Working for People with Sight Loss

Debunking Sight Loss Myths – Part four – White canes

A small blue tile which reads NCBI Working for people with sight loss. Debunking Sight Loss Myths.

Our Debunking Sight Loss Myths image shows a collection of four pictures in which one woman is using a long cane, a man is walking without a cane, a woman is receiving a sighted guide from another woman and a man is using a guide dog. It includes our question: All people who are blind or vision impaired use a cane. True or false?

All people who are blind or vision impaired use a white cane. True or false?

Not all people who are blind or vision impaired use white canes to get around, so the above statement is false. The use of a white cane for a person who is blind or vision impaired depends on the preferences or needs of each individual.

One person who is vision impaired may have a sight loss condition that impacts aspects of their sight, but they may still be able to get out and about using their residual vision and without the use of a cane. On the other hand, a different person who is vision impaired may not have enough residual vision to allow them to walk without the use of a cane. The same can be true of someone who is blind. Every person is different – some people may use a guide dog instead of a cane!

Most people who do not have a sight loss condition will be familiar with what is known as a long cane. This cane offers the most protection to the user as it is designed to detect obstacles, level changes or changes in ground texture. The user taps the cane or sweeps it from side to side in front of their body. Training is important to be able to use the long cane successfully.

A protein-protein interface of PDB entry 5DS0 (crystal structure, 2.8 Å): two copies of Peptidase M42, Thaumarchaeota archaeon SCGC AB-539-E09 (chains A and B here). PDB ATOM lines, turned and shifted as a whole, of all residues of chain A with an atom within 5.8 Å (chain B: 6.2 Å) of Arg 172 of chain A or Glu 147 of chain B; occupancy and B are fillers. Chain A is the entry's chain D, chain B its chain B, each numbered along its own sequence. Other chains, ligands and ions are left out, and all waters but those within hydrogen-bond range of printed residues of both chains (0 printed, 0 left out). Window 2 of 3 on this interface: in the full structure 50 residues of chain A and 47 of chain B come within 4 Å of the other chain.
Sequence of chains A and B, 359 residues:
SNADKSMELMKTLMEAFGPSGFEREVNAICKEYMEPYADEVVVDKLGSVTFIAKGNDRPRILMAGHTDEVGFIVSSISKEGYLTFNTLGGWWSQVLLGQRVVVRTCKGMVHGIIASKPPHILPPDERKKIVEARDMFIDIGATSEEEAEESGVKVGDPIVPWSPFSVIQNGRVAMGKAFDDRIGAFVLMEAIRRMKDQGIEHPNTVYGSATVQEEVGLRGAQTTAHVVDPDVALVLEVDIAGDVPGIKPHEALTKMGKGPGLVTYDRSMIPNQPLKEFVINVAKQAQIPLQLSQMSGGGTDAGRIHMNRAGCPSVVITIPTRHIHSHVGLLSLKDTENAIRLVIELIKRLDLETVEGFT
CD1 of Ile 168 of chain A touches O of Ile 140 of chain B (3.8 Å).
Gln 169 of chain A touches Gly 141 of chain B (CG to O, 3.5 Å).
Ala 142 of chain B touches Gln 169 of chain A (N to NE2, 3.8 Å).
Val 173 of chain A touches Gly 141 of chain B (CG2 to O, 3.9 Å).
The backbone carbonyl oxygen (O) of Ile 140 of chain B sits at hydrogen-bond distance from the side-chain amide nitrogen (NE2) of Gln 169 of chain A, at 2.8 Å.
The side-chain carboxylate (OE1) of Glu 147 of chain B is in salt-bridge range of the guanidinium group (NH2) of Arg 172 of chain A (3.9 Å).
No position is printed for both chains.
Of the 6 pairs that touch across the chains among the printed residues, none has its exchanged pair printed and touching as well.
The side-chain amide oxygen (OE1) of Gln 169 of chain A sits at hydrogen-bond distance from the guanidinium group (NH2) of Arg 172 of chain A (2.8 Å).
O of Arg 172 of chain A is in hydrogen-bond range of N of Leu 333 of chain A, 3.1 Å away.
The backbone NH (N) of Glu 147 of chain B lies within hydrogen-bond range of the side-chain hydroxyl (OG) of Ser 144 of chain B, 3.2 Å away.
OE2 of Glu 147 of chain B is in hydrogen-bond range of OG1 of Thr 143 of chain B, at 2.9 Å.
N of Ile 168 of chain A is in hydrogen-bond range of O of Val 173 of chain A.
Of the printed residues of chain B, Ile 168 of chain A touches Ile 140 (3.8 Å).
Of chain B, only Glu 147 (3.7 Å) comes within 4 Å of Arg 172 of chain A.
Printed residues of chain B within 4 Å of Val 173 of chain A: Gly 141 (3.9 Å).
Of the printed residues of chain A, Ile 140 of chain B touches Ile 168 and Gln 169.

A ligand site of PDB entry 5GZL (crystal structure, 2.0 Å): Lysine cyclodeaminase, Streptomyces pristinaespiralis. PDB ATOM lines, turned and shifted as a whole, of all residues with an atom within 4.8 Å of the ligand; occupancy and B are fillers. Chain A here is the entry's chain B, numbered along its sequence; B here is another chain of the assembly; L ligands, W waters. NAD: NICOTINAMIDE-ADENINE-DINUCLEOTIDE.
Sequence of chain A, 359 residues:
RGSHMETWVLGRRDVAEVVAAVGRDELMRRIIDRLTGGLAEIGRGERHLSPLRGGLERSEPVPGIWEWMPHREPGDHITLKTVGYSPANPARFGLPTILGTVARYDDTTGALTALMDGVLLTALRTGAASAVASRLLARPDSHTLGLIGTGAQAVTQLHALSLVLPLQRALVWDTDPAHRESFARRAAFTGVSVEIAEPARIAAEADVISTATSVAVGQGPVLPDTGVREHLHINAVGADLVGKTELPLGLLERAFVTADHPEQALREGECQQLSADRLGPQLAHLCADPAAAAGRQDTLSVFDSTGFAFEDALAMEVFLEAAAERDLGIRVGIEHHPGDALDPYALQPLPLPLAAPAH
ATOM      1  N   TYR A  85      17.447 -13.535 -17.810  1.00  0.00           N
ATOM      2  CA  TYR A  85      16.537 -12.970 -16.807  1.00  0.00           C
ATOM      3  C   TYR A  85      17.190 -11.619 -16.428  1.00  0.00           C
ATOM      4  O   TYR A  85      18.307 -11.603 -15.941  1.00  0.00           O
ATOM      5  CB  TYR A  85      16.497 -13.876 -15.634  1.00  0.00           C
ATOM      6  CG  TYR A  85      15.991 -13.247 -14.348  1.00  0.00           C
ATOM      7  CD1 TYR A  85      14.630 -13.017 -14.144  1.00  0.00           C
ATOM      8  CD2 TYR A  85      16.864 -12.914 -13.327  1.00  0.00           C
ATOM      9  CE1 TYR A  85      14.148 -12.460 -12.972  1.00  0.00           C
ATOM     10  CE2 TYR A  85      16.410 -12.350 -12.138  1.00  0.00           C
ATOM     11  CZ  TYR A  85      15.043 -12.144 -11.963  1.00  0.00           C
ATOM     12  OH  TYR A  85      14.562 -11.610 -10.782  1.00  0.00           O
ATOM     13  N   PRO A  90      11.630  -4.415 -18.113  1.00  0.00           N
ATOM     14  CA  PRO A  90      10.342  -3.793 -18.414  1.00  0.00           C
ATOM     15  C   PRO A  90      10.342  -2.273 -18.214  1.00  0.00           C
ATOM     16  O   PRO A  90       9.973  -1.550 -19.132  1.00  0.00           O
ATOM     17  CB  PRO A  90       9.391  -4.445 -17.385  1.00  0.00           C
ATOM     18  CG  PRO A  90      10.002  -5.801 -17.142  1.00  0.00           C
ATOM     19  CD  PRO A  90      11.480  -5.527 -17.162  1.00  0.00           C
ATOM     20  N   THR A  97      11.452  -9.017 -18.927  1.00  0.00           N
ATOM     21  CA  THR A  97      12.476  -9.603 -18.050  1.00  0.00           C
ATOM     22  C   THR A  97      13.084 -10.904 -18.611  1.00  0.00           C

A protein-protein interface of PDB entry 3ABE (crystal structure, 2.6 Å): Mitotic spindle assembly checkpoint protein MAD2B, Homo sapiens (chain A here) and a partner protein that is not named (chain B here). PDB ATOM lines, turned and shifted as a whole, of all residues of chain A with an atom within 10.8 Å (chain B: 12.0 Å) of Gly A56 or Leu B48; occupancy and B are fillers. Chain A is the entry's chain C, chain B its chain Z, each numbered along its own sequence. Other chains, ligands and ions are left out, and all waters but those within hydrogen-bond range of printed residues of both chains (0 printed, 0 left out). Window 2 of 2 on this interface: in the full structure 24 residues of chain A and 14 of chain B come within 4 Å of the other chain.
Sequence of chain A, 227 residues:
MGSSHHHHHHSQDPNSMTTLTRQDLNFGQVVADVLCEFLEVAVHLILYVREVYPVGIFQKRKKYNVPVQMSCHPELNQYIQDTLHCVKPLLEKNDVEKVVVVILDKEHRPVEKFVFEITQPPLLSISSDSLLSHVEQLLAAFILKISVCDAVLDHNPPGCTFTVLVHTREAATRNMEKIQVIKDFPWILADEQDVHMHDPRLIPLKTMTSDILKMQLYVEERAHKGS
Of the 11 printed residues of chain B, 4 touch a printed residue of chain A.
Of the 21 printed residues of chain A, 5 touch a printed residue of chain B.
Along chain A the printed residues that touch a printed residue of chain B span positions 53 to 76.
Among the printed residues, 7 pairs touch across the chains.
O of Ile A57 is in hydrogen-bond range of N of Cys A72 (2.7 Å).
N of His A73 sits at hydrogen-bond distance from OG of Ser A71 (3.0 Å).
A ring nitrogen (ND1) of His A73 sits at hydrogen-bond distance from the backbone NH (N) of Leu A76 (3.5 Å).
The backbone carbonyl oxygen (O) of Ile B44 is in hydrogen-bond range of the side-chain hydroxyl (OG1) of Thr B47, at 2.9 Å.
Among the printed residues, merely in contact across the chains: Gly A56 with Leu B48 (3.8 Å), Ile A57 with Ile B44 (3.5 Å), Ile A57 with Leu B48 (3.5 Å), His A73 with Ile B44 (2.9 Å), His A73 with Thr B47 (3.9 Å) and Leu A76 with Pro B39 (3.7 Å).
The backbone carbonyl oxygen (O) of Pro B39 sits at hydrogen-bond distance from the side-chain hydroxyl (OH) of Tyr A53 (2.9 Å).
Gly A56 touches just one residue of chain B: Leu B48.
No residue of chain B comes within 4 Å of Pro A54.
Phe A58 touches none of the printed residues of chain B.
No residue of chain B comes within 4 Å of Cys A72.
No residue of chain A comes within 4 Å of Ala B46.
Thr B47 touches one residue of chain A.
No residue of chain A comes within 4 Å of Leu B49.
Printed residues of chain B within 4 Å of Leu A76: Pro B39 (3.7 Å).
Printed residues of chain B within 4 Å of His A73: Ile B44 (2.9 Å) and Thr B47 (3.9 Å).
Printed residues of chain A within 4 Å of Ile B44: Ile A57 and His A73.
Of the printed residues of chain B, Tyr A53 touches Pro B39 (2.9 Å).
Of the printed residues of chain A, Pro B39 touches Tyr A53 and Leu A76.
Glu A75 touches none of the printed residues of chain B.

While this is an important tool for a person who is blind or vision impaired, there are other canes which serve different functions, such as a symbol cane. A symbol cane is used or carried by a person who is blind or vision impaired to notify the general public that the user has a vision impairment and might need assistance. This cane is smaller than other canes and is not used to detect obstacles or level changes in the environment.

There are also support canes available, which, again, serve a different purpose.  This cane is generally prescribed by an occupational therapist and it is measured so that the right length is prescribed for a physical impairment. If you have purchased your own then it is important that the support cane is both the correct type for you and the correct height. NCBI provide white support canes which alert members of the public that you have a vision impairment.

These canes all play important roles, but help from other people may be required even if a person is trained and experienced in using a white cane. In situations where a cane user is in an unfamiliar or busy area that may be difficult to navigate safely, they may need a sighted guide. Using this approach, the person with the vision impairment holds on to the sighted person’s arm as they walk along. It is important that this engagement is initiated properly and the process for these interactions was covered in our previous blog. The safe and correct technique for sighted guide can be taught to you and your family or friends by your Community Resource Worker.

If you require more information about the different white canes or orientation and mobility training available to people who are blind or vision impaired, please call 1800 911 250 or you can make a referral on the NCBI website referral page.